In many instances, it is possible to insert pipe in two directions from one insertion pit. This method helps to reduce the number of insertion pits required on the project. Closure pieces can be used to join the two different insertions into one continuous pipeline.
The annular space between the sliplining pipe and the host pipe should be grouted. This grouting fills the annular space and eliminates the concern about potential point loading. Furthermore, it helps to stabilize the slipliner system from shifting due to a change in groundwater levels.
Many of the problems experienced with sliplining when it was first used, had to do with the grouting of the pipe. Many advances have occurred in grouting, eliminating many of the problems. In addition, contractors who specialize in the grouting of annular space are now available.
Prior to the grouting of the pipe, submittals should be made to the engineer or owner. These submittals should contain information as to grouting procedure, grout mixes and methods of preventing floatation. It is important that these details are well thought out to prevent a good project from becoming a problem project.
Types of Grout
Two general types of grout can be used for filling the annular space, neat cement grouts and cellular concrete. Each of these types have advantages and disadvantages which will be discussed in detail. Both of these types of grout contain no aggregate or sand. Their main purpose is to fill the space and therefore strength is of little concern.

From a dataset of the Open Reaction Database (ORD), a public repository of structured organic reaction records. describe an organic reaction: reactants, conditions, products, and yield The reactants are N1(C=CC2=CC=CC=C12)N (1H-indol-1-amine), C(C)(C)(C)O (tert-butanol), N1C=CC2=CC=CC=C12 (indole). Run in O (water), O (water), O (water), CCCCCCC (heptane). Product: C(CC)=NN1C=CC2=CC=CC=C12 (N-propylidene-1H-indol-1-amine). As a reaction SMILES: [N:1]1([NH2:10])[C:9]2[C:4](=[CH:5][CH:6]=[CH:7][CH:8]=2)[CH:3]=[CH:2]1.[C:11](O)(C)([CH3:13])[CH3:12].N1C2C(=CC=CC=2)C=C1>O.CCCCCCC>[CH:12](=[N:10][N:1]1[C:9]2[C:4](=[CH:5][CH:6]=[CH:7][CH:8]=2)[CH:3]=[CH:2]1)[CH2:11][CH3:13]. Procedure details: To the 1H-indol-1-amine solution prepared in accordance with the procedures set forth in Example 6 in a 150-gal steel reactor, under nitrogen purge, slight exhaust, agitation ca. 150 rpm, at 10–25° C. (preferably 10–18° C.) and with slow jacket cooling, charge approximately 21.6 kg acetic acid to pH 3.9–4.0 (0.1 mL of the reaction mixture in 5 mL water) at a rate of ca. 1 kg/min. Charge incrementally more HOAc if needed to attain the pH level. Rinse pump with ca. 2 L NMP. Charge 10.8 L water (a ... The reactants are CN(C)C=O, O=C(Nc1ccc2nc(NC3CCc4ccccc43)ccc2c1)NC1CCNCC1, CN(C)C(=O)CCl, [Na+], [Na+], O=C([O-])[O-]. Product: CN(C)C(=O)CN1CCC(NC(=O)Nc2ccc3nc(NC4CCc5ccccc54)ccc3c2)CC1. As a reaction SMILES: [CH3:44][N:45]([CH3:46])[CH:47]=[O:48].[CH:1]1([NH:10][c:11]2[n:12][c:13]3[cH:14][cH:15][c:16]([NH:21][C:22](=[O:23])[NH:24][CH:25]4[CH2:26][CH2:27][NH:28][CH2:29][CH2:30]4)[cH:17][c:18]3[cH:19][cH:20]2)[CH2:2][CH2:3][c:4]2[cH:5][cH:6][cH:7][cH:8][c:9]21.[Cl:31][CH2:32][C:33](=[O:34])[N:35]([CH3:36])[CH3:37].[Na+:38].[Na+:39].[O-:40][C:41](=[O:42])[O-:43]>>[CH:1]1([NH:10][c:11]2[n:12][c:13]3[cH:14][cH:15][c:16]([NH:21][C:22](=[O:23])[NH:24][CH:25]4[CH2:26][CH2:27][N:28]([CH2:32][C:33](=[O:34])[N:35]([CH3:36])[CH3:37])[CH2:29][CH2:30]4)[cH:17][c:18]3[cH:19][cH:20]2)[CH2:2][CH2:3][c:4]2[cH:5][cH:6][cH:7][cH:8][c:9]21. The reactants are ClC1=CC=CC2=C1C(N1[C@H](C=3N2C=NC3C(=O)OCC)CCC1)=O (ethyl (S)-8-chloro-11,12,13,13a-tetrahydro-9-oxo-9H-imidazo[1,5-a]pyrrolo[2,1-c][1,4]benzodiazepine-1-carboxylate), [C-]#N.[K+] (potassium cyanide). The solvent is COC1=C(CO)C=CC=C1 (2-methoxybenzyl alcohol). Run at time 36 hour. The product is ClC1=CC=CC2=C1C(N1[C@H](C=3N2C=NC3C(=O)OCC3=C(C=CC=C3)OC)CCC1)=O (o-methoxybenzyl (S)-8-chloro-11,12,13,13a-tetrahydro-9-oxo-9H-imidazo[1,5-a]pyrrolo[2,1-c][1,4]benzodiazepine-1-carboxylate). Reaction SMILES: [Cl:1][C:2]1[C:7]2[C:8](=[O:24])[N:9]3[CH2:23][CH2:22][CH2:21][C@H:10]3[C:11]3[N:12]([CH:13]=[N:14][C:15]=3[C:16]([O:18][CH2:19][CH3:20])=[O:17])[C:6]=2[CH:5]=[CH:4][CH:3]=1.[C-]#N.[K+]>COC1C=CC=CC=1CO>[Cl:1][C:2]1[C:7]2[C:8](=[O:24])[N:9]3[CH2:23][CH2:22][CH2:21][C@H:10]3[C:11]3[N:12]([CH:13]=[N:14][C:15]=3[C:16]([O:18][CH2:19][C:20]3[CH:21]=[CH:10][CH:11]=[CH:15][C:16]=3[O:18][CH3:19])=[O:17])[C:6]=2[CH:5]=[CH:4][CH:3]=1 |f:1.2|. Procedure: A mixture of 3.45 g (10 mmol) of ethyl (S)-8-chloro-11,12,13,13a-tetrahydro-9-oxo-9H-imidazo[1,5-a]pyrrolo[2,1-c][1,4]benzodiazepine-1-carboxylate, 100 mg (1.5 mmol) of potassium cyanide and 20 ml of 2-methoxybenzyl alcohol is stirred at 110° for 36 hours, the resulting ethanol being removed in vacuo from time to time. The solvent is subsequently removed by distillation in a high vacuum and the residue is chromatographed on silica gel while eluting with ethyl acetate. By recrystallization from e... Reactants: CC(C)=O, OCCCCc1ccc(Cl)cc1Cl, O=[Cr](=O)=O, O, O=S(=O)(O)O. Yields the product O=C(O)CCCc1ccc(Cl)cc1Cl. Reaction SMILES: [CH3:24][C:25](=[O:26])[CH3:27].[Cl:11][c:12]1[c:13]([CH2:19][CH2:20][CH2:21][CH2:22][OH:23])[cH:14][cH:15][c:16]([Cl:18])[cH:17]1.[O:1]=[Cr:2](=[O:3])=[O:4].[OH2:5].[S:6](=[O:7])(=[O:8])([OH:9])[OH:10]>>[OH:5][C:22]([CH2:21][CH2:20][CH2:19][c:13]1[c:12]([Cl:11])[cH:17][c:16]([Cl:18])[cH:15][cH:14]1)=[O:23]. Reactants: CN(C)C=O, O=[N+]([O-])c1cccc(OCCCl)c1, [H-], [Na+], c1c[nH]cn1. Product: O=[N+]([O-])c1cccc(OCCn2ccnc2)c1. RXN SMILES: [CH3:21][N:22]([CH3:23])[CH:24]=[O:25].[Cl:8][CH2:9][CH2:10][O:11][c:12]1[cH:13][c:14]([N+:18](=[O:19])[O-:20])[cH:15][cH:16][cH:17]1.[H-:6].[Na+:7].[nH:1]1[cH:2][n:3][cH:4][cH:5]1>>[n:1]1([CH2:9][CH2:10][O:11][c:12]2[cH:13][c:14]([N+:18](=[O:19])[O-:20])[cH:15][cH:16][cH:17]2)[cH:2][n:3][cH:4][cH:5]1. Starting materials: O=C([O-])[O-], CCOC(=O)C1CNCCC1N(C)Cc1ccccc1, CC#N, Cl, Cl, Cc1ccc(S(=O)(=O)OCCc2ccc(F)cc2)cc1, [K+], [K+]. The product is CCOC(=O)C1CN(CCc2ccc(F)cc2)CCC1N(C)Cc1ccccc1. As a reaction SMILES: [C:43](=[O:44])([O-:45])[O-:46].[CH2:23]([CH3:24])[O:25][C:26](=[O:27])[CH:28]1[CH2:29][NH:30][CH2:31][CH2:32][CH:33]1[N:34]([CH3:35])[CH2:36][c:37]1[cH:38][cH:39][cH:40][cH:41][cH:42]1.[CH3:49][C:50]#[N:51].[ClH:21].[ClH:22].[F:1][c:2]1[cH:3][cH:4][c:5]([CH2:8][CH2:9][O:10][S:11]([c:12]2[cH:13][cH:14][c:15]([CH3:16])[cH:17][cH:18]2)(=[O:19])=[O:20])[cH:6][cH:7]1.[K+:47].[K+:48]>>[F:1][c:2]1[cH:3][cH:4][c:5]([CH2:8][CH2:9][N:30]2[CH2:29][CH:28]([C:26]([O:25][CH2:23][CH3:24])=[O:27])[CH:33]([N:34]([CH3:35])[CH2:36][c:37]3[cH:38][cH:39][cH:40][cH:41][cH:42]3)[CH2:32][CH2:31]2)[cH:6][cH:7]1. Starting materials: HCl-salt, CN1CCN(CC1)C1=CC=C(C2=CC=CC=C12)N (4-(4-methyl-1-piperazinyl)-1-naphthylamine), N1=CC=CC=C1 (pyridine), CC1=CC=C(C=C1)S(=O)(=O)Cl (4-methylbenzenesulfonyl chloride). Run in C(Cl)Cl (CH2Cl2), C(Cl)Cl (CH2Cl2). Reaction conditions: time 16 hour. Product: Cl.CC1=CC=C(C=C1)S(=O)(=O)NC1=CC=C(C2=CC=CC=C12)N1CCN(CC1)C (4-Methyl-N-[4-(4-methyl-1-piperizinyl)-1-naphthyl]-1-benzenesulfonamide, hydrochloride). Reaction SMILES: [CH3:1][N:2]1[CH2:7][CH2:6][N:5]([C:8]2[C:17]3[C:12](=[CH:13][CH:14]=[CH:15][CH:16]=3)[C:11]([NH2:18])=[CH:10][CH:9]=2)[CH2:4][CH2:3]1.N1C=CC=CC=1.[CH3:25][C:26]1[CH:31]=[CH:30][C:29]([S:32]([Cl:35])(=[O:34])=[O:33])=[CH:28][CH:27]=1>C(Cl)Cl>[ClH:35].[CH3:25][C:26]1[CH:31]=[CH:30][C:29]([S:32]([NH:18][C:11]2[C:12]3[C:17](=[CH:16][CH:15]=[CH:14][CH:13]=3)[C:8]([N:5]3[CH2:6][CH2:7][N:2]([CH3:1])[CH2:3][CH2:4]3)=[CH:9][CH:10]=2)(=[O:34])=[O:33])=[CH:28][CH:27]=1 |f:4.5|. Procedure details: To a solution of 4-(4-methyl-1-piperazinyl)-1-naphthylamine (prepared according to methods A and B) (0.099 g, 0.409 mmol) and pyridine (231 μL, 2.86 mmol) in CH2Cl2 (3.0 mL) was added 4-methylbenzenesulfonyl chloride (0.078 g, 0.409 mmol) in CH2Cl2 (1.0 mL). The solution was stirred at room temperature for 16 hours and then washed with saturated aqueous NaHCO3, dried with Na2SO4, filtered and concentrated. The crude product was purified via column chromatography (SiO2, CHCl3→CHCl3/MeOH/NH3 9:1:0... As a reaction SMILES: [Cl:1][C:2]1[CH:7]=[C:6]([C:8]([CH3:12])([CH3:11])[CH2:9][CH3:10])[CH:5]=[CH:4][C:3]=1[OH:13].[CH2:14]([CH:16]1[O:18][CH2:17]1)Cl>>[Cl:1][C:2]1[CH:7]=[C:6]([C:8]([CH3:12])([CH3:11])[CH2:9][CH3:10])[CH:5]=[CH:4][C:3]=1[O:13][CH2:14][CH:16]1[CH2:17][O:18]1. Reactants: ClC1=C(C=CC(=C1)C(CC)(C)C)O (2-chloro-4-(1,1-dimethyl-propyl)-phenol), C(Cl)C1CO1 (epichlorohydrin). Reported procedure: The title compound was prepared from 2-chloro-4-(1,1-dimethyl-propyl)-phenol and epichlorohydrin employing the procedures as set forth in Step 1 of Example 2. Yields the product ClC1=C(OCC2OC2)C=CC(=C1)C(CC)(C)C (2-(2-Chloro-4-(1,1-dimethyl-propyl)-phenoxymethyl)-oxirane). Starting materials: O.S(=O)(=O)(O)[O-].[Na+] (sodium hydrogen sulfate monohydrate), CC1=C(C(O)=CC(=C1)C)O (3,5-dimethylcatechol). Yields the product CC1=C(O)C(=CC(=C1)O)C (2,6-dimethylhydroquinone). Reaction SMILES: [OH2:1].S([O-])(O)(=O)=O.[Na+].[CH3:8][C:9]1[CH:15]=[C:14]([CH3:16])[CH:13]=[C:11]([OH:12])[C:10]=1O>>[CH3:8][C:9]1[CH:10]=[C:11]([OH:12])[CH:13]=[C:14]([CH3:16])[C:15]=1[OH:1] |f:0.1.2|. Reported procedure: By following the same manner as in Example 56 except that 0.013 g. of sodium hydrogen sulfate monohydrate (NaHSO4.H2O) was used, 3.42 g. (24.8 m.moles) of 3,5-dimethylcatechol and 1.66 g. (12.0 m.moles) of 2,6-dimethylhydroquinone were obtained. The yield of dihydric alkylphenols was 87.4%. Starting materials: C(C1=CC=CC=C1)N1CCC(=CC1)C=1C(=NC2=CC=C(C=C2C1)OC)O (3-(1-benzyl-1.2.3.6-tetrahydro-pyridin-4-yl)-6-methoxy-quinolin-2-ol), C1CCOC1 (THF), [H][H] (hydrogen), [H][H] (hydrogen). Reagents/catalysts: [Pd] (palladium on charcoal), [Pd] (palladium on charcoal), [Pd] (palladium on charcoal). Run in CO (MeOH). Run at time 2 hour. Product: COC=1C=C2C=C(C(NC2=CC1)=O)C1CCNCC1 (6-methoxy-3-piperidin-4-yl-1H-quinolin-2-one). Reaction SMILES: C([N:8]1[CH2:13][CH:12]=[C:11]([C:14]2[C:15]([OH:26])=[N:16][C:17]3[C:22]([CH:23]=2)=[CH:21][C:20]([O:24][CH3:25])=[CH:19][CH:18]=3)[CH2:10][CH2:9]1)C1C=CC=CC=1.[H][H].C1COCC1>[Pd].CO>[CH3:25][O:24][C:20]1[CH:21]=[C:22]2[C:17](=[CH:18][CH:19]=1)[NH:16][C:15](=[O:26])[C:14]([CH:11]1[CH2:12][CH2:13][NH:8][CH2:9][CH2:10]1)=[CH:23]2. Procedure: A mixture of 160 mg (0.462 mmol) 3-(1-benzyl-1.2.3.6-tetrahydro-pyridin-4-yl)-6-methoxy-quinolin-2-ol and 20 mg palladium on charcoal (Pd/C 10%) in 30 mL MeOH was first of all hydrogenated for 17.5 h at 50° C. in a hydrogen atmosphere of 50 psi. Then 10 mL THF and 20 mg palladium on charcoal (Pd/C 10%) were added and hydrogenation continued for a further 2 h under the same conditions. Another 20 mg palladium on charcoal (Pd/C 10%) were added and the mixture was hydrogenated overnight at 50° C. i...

Neat cement grouts are mixtures of cement, fly ash and water. The grout generally has a 28 day compressive strength of 1000 psi. These types of grout are heavy, approximately 100 pcf and therefore grouting must be done in stages to prevent floating the liner.
Neat cement grouts can be ordered from the local ready mix company, making it readily available and inexpensive. Since specialized equipment is not required, the overall cost of using neat cement grouts is low. They are generally used on smaller projects where the cost of mobilizing a specialty contractor is great in comparison to the cost of the overall project.
Cellular concrete is a mixture of cement, water and foam. This type of grout has a 28 day compressive strength of approximately 300 psi. The weight of these grouts can be controlled and typically run 35 to 50 pcf. At these weights, single stage grouting can be accomplished.
Specialty, licensed contractors generally install cellular concrete. The contractor will have specialized equipment for generating the foam. The foam is usually introduced into the grout as it is being pumped. This develops the most stable mixture. Other methods include metering the foam generating liquid into the ready mix truck. The mixture is turned and the cellular concrete created.